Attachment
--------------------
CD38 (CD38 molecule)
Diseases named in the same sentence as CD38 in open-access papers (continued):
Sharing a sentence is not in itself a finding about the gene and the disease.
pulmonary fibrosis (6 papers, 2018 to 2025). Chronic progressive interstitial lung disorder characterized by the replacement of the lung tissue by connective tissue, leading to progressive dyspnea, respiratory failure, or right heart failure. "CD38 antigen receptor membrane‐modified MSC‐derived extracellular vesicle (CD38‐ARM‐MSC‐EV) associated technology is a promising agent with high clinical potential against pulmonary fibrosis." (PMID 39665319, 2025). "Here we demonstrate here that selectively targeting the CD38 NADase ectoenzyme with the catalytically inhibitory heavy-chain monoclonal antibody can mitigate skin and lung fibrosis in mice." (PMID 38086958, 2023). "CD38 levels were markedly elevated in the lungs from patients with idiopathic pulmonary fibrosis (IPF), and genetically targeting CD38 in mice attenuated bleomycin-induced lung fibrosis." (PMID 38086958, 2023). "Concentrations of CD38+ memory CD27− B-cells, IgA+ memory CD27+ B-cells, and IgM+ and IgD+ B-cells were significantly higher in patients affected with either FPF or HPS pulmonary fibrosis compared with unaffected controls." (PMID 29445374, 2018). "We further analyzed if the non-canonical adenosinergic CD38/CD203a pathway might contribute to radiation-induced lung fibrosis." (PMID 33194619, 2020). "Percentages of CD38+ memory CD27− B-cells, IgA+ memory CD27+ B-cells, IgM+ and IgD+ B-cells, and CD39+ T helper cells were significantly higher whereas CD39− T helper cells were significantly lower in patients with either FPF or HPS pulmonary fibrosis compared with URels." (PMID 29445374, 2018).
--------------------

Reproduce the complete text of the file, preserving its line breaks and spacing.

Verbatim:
CD38 (CD38 molecule)
Diseases named in the same sentence as CD38 in open-access papers (continued):
Sharing a sentence is not in itself a finding about the gene and the disease.
pulmonary fibrosis (6 papers, 2018 to 2025). Chronic progressive interstitial lung disorder characterized by the replacement of the lung tissue by connective tissue, leading to progressive dyspnea, respiratory failure, or right heart failure. "CD38 antigen receptor membrane‐modified MSC‐derived extracellular vesicle (CD38‐ARM‐MSC‐EV) associated technology is a promising agent with high clinical potential against pulmonary fibrosis." (PMID 39665319, 2025). "Here we demonstrate here that selectively targeting the CD38 NADase ectoenzyme with the catalytically inhibitory heavy-chain monoclonal antibody can mitigate skin and lung fibrosis in mice." (PMID 38086958, 2023). "CD38 levels were markedly elevated in the lungs from patients with idiopathic pulmonary fibrosis (IPF), and genetically targeting CD38 in mice attenuated bleomycin-induced lung fibrosis." (PMID 38086958, 2023). "Concentrations of CD38+ memory CD27− B-cells, IgA+ memory CD27+ B-cells, and IgM+ and IgD+ B-cells were significantly higher in patients affected with either FPF or HPS pulmonary fibrosis compared with unaffected controls." (PMID 29445374, 2018). "We further analyzed if the non-canonical adenosinergic CD38/CD203a pathway might contribute to radiation-induced lung fibrosis." (PMID 33194619, 2020). "Percentages of CD38+ memory CD27− B-cells, IgA+ memory CD27+ B-cells, IgM+ and IgD+ B-cells, and CD39+ T helper cells were significantly higher whereas CD39− T helper cells were significantly lower in patients with either FPF or HPS pulmonary fibrosis compared with URels." (PMID 29445374, 2018).